Choosing a Microservices Deployment Strategy Part 6

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Choosing a Microservices Deployment Strategy Part 6

Here's part 6 of our microservices architecture, with a focus on deployment strategy!

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This is the sixth article in a series about building applications with microservices. The first article introduces the Microservice Architecture pattern and discusses the benefits and drawbacks of using microservices. The following articles discuss different aspects of the microservice architecture: using an API Gateway, inter-process communication, service discovery, and event-driven data management. In this article, we look at strategies for deploying microservices.

[Editor’s note — The other articles currently available in this seven-part series are:


Deploying a monolithic application means running multiple, identical copies of a single, usually large application. You typically provision N servers (physical or virtual) and run M instances of the application on each one. The deployment of a monolithic application is not always entirely straightforward, but it is much simpler than deploying a microservices application.

A microservices application consists of tens or even hundreds of services. Services are written in a variety of languages and frameworks. Each one is a mini-application with its own specific deployment, resource, scaling, and monitoring requirements. For example, you need to run a certain number of instances of each service based on the demand for that service. Also, each service instance must be provided with the appropriate CPU, memory, and I/O resources. What is even more challenging is that despite this complexity, deploying services must be fast, reliable and cost-effective.

There are a few different microservice deployment patterns. Let’s look first at the Multiple Service Instances per Host pattern.

Multiple Service Instances per Host Pattern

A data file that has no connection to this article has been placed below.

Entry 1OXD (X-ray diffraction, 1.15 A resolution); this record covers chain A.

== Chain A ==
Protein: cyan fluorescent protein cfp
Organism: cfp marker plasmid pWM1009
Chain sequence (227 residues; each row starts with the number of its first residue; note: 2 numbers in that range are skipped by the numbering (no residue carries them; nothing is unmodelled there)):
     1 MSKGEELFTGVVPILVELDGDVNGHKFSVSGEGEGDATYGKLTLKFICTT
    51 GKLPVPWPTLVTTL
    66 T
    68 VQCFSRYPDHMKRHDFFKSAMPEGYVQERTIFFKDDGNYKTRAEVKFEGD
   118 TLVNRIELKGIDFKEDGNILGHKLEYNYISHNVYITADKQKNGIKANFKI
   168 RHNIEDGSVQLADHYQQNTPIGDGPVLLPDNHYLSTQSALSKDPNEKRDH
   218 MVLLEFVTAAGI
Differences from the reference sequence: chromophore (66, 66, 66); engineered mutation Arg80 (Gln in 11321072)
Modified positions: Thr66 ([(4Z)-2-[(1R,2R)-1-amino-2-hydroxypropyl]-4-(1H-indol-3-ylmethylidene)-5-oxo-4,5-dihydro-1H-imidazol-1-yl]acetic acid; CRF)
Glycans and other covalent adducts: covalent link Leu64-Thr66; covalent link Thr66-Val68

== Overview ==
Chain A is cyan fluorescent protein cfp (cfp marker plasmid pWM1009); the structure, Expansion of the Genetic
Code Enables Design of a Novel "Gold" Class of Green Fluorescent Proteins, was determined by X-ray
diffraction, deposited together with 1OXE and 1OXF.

One way to deploy your microservices is to use the Multiple Service Instances per Host pattern. When using this pattern, you provision one or more physical or virtual hosts and run multiple service instances on each one. In many ways, this the traditional approach to application deployment. Each service instance runs on a well-known port on one or more hosts. The host machines are commonly treated like pets.

The following diagram shows the structure of this pattern.

The Multiple Service Instances per Host pattern for deploying microservices-based applications

There are a couple of variants of this pattern. One variant is for each service instance to be a process or a process group. For example, you might deploy a Java service instance as a web application on an Apache Tomcat server. A Node.js service instance might consist of a parent process and one or more child processes.

The other variant of this pattern is to run multiple service instances in the same process or process group. For example, you could deploy multiple Java web applications on the same Apache Tomcat server or run multiple OSGI bundles in the same OSGI container.

The Multiple Service Instances per Host pattern has both benefits and drawbacks. One major benefit is its resource usage is relatively efficient. Multiple service instances share the server and its operating system. It is even more efficient if a process or process group runs multiple service instances, for example, multiple web applications sharing the same Apache Tomcat server and JVM.

Another benefit of this pattern is that deploying a service instance is relatively fast. You simply copy the service to a host and start it. If the service is written in Java, you copy a JAR or WAR file. For other languages, such as Node.js or Ruby, you copy the source code. In either case, the number of bytes copied over the network is relatively small.

Also, because of the lack of overhead, starting a service is usually very fast. If the service is its own process, you simply start it. Otherwise, if the service is one of several instances running in the same container process or process group, you either dynamically deploy it into the container or restart the container.